Watson identified three “bush lovers” in his 1921 story in the Australian Forestry Journal - the botanist Bäuerlen, the bushman McKenzie and an artist: Samuel Elyard (1817-1910). Elyard became an artist at an early age, painting street scenes, picturesque buildings and landscapes in and around Sydney while working as a clerk in the Colonial Secretary’s Office. When he retired from the public service in 1868 he settled at Nowra where his family had long been landholders. Several of his paintings of scenery around Nowra were exhibited with the NSW Academy of Art in the 1870s and he later exhibited in local shows and exhibitions. A watercolour painting of Meroogal by Elyard, possibly painted during the construction of the house, forms part of the Meroogal collection.
Sometimes Kenneth tramped the mountain alone, sometimes with companions.
When Kenneth McKenzie died in December 1922 he left several allotments of land, some household furniture and personal effects to his niece Tottie Thorburn and to various of his great-nieces and nephews. The personal effects were unspecified except for his “scientific instruments, carpenters tools and tool chests” which he left to his executors – of whom Tottie was one – and his “inlaid chest of drawers” bequeathed to his great-niece Margaret Steel. Woodworking had become Kenneth’s craft on his retirement from building.
The use of inlaid Australian timbers is the defining characteristic of Kenneth McKenzie’s cabinet-work...
He made many gifts of cabinet-work to family and friends and there are several examples of his work in the Meroogal collection including a games table, a cutlery box, table tops and the small “chest of drawers” that he bequeathed to Margaret Steel. The games table has an inlaid top featuring a central chessboard edged with cribbage blocks. One of the table-tops uses inlaid timbers to create a powerful trompe d’oil perspective and perhaps for this reason it was later used in the house as a firescreen, sitting in summer in front of the dining room fireplace. The cutlery box – also inlaid – was once in regular use on the dining room side-table, housing the family’s best silver.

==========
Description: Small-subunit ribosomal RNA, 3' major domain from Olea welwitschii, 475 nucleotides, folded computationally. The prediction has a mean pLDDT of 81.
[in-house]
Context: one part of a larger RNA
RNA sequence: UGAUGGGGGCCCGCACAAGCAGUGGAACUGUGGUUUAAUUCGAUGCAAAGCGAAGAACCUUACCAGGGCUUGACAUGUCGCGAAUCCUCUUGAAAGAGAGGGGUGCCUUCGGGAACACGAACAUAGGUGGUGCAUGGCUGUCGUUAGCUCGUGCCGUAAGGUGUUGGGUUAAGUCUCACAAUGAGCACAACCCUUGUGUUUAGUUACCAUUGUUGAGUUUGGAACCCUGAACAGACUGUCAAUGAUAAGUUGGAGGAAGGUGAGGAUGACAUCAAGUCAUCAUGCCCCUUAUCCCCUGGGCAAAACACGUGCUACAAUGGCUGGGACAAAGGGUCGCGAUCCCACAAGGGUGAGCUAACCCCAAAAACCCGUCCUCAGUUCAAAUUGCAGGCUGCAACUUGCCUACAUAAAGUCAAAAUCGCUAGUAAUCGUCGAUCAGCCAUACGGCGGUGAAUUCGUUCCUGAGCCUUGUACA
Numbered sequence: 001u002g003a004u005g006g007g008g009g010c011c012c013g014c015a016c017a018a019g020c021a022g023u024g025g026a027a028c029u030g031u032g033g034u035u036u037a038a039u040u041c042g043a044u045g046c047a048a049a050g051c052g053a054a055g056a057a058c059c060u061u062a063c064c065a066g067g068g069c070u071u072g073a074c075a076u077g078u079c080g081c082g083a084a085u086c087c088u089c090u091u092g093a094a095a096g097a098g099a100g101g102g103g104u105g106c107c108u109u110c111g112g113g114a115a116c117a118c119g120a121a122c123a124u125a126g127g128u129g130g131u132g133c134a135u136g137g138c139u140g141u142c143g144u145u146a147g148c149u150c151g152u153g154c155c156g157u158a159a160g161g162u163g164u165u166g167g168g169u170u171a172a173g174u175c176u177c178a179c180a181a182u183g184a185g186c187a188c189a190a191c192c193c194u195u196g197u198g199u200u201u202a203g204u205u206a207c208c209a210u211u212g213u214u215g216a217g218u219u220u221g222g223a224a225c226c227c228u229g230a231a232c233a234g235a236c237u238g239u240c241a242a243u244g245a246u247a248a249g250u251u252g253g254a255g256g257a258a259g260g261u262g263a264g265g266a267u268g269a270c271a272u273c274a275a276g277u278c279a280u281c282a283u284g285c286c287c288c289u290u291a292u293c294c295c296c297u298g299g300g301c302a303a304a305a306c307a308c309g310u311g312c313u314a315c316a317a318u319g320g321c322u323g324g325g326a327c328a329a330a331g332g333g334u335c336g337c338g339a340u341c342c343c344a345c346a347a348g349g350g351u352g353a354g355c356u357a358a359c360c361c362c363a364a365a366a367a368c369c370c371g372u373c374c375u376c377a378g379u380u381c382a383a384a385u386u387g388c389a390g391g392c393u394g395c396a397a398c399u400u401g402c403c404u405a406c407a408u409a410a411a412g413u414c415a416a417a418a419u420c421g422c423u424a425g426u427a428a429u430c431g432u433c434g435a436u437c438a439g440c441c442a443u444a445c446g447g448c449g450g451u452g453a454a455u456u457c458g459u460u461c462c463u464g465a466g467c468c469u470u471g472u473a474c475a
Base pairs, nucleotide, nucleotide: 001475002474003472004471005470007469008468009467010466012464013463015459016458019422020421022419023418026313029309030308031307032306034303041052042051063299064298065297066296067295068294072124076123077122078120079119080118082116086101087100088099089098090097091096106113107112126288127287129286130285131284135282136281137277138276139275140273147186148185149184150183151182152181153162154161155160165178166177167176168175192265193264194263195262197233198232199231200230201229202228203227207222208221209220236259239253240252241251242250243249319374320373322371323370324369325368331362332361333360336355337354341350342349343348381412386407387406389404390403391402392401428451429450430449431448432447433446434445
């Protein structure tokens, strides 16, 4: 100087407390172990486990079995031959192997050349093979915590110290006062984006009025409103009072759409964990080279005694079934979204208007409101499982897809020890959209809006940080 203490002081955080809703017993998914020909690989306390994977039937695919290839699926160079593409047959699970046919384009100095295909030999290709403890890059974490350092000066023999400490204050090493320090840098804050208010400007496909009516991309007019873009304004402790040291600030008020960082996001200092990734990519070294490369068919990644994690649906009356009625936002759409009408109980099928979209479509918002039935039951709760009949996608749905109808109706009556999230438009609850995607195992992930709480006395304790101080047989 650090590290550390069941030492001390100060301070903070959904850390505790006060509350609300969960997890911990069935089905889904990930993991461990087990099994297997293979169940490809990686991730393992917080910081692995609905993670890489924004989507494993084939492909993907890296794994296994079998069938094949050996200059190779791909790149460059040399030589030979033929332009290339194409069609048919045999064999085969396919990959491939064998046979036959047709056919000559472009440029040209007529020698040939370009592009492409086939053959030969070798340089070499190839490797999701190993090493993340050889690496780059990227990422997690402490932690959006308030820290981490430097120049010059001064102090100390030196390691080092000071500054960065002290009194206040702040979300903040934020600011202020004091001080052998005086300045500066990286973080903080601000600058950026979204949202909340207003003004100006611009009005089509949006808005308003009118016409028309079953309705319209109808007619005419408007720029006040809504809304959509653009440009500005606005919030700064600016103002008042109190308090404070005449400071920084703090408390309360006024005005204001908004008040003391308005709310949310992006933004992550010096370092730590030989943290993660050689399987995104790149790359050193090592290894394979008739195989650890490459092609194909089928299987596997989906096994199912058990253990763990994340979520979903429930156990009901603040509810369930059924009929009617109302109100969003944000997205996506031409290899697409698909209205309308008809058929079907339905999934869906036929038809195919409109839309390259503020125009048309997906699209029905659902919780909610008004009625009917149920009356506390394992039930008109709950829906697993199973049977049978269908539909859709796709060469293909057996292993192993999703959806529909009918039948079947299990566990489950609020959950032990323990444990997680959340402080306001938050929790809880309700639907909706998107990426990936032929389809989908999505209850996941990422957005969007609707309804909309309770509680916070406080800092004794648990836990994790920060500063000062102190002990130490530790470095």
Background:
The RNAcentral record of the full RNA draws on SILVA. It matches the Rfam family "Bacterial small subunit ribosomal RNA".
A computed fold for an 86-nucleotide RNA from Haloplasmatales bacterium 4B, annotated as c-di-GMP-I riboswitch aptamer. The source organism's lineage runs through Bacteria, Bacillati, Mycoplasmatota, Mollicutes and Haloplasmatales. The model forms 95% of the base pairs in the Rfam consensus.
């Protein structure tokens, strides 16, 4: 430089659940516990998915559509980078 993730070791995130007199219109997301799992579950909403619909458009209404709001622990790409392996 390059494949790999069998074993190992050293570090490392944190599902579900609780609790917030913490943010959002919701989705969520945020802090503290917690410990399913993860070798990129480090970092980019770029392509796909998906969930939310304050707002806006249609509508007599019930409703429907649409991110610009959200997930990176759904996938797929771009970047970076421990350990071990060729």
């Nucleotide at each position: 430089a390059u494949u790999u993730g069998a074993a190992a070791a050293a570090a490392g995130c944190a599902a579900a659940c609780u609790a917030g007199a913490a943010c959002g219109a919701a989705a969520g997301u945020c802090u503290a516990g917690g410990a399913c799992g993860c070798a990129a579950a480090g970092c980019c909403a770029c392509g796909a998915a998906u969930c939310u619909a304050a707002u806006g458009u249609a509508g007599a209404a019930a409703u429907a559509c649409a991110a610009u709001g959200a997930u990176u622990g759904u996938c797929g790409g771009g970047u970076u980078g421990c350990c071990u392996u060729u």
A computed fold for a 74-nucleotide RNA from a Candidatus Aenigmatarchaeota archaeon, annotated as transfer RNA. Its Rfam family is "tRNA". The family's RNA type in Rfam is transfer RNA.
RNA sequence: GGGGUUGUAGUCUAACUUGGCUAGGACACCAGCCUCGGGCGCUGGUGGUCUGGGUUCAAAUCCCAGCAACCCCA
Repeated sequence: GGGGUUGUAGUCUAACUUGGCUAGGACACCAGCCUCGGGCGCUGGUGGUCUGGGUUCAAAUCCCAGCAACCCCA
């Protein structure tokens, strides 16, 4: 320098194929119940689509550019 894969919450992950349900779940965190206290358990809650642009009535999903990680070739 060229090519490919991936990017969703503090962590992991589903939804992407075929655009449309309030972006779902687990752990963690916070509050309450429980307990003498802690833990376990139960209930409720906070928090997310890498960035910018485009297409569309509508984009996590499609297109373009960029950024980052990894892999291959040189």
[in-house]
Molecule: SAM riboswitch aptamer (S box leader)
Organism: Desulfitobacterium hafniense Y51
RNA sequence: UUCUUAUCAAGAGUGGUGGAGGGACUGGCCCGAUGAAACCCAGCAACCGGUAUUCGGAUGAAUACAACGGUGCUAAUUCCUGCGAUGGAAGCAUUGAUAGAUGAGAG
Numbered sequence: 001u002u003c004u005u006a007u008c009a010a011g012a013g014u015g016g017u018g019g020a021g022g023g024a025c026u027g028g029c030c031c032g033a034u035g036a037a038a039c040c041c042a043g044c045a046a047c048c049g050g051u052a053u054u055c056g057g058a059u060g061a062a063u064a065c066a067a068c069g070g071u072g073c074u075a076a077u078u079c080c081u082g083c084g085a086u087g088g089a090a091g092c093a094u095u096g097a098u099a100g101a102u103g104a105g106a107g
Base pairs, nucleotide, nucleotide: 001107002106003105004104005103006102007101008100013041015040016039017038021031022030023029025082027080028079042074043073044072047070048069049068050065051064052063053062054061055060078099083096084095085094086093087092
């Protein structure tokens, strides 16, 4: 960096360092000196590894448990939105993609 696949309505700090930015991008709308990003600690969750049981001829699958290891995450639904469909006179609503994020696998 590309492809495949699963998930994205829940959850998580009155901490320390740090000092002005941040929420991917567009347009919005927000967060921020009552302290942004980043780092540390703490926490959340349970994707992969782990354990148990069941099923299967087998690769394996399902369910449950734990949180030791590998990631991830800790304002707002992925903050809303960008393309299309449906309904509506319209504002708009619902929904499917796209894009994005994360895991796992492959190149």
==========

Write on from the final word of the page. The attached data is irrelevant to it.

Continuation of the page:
Other examples of Kenneth’s woodwork include a writing desk for Katie Billis, a “fancy cabinet” for which he was awarded a Certificate of Merit at the Royal Agricultural Society’s Easter show in 1904 and an inlaid chess table exhibited at the Royal Easter Show in 1905. Around 1917 he made a doll’s cradle for the youngest daughter of the Reverend T. Jamieson Williams, Presbyterian minister at Nowra, as well as inlaid boxes for her elder sisters and an inlaid table for the minister and his wife.
The use of inlaid Australian timbers is the defining characteristic of Kenneth McKenzie’s cabinet-work and his boxes and tables are a deliberate celebration of these local timbers. In September 1901 the Shoalhaven Telegraph reported that a large work-box, made by Kenneth and raffled at a village fair in aid of the Shoalhaven Agricultural Society’s new pavilion, comprised “no fewer than 580 separate pieces of timber”. Kenneth also made lists of the woods used in the construction of particular items, noting both botanical and local names. The Meroogal games table, for example, used 16 different woods including Australian red cedar, blackwood, coachwood, honeysuckle, silky oak and musk. The list for the “chest of drawers” names 19 different woods. Even small objects might include several timbers: a presentation mallet made by Kenneth for the laying of the foundation stone of the Presbyterian Hall at Nowra in 1901 was described as “a handsome article composed of nine or ten different varieties of local timber”.
Apart from “fancy” cabinet-work Kenneth McKenzie could turn his hand to more utilitarian items. During the First World War he made hundreds of walking sticks for wounded soldiers in rehabilitation hospitals and convalescent homes from Randwick to Bomaderry. It was his practice, according to his obituary in the Shoalhaven Telegraph, to present each returning soldier from the Cambewarra district with “a walking stick made with his own hands”.
Written by Megan Martin. Based on research by Tamara Dolan, Barbara Konkolowicz, Sandra Lee, Sarah McCarthy and Megan Martin, and with thanks to the recollections and reminiscences of the late June Wallace. January 2013.